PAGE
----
Britain's emphasis on defense, Mr. Fraser said, plays up a competitive advantage over France and Germany. Both spend proportionately less on their militaries and are not as closely integrated in security matters with the United States.
In addition to greater spending on hardware, Britain confirmed the creation of a National Cyber Force, a joint venture of the Defense Ministry and GCHQ, the electronic surveillance agency. Since April, it has been conducting offensive cyberwarfare operations against hostile states, terrorists and criminal organizations, not unlike the mission of the United States Cyber Command.
"This is a clear and loud message to the Biden administration that even if you don't agree with Brexit, there are still many ways the U.K. can be an important partner to the U.S. -- and in security, the most important partner," said Malcolm Chalmers, the deputy director of the Royal United Services Institute.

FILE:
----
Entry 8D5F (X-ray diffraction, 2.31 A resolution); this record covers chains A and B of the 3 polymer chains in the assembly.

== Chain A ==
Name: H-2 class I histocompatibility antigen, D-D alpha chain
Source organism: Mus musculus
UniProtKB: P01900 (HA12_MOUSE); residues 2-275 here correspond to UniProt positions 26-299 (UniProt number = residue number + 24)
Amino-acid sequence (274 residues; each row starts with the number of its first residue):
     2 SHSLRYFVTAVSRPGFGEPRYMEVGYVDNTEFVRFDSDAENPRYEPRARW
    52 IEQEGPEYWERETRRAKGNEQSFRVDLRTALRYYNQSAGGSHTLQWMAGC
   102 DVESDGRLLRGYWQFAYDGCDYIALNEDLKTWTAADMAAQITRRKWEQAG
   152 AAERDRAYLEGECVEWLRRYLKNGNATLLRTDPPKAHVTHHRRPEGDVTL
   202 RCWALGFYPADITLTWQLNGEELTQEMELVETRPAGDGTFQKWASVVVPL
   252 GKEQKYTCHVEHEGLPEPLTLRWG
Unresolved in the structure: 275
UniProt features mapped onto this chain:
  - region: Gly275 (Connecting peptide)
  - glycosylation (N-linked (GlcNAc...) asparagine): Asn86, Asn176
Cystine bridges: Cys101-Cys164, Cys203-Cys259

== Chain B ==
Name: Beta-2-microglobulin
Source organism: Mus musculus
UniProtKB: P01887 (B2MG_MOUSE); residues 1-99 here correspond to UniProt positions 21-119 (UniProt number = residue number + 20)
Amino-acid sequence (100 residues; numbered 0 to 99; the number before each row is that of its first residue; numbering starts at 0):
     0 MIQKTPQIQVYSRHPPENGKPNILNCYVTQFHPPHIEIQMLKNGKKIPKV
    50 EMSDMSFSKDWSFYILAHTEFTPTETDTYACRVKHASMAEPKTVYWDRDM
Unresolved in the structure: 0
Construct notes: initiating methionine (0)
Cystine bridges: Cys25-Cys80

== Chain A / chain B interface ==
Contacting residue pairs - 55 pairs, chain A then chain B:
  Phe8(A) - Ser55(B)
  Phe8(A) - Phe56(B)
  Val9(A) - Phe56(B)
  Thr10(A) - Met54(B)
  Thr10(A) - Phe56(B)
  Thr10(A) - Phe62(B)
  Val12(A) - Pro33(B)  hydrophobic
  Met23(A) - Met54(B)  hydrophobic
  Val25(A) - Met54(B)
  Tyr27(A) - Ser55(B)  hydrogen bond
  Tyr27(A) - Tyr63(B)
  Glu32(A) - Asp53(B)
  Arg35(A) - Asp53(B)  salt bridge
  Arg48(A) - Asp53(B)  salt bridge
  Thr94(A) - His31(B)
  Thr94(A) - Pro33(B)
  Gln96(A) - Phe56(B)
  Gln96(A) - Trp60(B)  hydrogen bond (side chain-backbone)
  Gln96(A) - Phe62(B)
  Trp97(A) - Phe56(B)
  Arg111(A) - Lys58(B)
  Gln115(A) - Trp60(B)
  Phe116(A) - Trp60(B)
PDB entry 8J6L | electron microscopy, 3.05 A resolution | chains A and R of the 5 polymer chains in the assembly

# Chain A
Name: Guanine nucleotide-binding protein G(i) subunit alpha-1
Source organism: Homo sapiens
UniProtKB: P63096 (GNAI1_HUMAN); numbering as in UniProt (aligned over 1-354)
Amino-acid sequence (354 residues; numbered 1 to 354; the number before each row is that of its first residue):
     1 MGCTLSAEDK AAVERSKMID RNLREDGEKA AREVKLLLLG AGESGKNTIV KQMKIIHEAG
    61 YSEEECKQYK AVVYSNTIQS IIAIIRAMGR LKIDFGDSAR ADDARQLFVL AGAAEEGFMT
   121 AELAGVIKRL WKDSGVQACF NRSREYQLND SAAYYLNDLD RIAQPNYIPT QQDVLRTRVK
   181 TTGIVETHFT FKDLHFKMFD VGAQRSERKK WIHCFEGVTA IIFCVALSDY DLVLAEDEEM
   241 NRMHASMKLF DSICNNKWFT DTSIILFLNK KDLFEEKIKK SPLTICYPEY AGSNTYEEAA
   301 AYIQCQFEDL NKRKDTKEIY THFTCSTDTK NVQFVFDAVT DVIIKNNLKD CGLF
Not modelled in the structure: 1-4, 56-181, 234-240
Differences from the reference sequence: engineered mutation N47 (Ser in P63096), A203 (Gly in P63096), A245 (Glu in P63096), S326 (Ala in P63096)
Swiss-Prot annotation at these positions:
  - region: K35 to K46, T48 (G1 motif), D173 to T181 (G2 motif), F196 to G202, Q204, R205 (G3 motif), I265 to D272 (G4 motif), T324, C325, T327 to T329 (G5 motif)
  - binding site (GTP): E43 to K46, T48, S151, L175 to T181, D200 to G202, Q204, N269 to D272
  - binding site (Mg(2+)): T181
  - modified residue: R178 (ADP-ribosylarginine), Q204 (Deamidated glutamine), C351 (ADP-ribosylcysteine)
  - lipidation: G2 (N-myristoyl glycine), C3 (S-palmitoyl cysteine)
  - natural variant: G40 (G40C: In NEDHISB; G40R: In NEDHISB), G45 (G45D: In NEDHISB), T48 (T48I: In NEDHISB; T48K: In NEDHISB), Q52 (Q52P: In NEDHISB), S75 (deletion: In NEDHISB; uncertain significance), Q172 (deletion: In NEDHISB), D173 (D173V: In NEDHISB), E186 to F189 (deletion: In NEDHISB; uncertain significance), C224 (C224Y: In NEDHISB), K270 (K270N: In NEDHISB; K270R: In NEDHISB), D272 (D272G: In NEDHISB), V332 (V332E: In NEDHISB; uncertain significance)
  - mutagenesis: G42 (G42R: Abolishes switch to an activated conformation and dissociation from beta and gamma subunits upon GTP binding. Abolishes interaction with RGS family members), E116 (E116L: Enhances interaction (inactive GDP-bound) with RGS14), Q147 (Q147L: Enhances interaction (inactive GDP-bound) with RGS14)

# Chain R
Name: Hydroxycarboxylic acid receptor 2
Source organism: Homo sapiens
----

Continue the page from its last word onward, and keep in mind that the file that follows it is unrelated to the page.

Still, as several experts noted, Mr. Johnson's bid to be useful to Mr. Biden will mean far less if Britain fails to strike a trade deal with Brussels. A yearlong transition period is set to expire on Jan. 1, and economists warn that not having a new agreement to take its place would do serious harm.
A long-term rift between America's closest European allies would be an unwelcome greeting for a president who already thought Brexit was a bad idea.
"The logical third thing we should expect is a Brexit deal in the coming weeks," Mr. Fraser said. "Not to do one in the current circumstances would be doubly ill-advised because of the Biden factor."